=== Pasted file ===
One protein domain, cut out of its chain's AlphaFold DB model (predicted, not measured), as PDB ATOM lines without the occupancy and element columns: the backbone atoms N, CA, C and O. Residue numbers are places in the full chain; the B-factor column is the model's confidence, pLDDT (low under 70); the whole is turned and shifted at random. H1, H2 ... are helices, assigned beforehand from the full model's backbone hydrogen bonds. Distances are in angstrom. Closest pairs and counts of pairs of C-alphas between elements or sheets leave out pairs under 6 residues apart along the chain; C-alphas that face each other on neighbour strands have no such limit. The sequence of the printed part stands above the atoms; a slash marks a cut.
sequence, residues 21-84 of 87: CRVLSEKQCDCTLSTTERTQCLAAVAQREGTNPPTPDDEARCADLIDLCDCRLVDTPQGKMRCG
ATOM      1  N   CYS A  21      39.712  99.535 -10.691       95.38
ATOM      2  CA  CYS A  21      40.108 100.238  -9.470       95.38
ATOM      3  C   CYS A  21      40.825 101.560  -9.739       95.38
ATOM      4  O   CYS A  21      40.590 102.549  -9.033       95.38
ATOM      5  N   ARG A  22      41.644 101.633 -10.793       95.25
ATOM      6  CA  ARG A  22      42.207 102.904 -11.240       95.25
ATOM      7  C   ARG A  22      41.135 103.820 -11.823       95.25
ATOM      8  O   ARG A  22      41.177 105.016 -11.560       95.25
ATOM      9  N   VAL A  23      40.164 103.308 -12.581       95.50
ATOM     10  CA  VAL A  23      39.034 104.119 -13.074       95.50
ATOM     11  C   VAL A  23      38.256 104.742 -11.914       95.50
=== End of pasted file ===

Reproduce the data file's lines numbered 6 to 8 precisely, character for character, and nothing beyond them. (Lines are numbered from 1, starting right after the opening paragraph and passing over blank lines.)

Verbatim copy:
ATOM      5  N   ARG A  22      41.644 101.633 -10.793       95.25
ATOM      6  CA  ARG A  22      42.207 102.904 -11.240       95.25
ATOM      7  C   ARG A  22      41.135 103.820 -11.823       95.25